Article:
Key rains were missed this week in most areas. There are chances this weekend, but they are unlikely to be very promising with scattered coverage.  Also, the wheat is at least two weeks ahead of schedule with much of Oklahoma and parts of Kansas already headed out.  This week’s cooler weather and overcast conditions will help fill berries, but lack of rain in the coming weeks and a return to warmer, dryer conditions will continue to reduce yields in a material way. 

There are already fields in Oklahoma and Kansas being released through crop insurance for 5-bushel yields and under. Rust has quickly spread throughout winter wheat areas as well from high winds spreading spores over a wide region. This has made the cost of fungicide a hard decision for many producers unsure of the coming weeks of weather, but what’s new.  It is a tough decision in most years.  Spring wheat planting came in this week at 7 percent planted in line with expectations and ahead of average.  

The US dollar has remained stubbornly strong, but I believe this wheat market has upside potential in the coming weeks.  India’s wheat reserves are now at a 16-year low ahead of harvest while Russian shipments have slowed with complications with one of the exporters.  I believe the opportunity is more so in the Kansas City wheat contracts than Chicago wheat, but both are likely to see moves.  Corn could be right behind.  It’s been a slow grind, but it’s time to be vigilant.  

Sidwell Strategies is the one-stop shop to protect cattle with futures, puts, LRP or a combination of all, which is probably the best strategy overall.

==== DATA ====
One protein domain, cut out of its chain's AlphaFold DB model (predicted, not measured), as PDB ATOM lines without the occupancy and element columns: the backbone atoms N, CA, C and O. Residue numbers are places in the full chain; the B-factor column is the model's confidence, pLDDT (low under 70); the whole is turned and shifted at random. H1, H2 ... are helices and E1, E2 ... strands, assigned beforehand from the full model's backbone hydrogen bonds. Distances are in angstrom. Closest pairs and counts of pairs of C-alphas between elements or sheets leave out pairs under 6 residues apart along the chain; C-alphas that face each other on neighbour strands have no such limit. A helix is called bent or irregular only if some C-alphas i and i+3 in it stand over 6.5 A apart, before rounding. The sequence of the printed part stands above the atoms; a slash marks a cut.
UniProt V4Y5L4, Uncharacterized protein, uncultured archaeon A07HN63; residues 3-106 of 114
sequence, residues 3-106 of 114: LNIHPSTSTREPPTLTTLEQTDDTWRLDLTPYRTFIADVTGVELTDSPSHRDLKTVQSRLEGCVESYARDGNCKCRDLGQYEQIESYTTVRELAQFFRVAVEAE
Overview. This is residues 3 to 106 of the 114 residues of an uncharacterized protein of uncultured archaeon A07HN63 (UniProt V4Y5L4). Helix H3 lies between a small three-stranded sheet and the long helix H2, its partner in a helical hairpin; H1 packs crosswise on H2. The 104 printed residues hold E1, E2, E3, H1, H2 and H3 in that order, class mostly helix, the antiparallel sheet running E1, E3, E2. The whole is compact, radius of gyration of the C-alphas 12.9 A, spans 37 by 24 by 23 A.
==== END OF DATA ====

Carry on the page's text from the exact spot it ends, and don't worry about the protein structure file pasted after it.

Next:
If you’re ready to trade commodity markets, give me a call at (580) 232-2272 or stop by my office to get your account set up and discuss risk management and marketing solutions to pursue your objectives.  Self-trading accounts are also available.  It is never too late to start and there is no operation too small to get a risk management and marketing plan in place.  

Wishing everyone a successful trading week!  Let us know if you'd like to join our daily market price and commentary text messages to stay informed!

Brady Sidwell is a Series 3 Licensed Commodity Futures Broker and Principal of Sidwell Strategies.  He can be reached at (580) 232-2272 or at [email protected].  Futures and Options trading involves the risk of loss and may not be suitable for all investors. Review full disclaimer at

On the date of publication, Brady Sidwell did not have (either directly or indirectly) positions in any of the securities mentioned in this article. All information and data in this article is solely for informational purposes. For more information please view the Barchart Disclosure Policy here.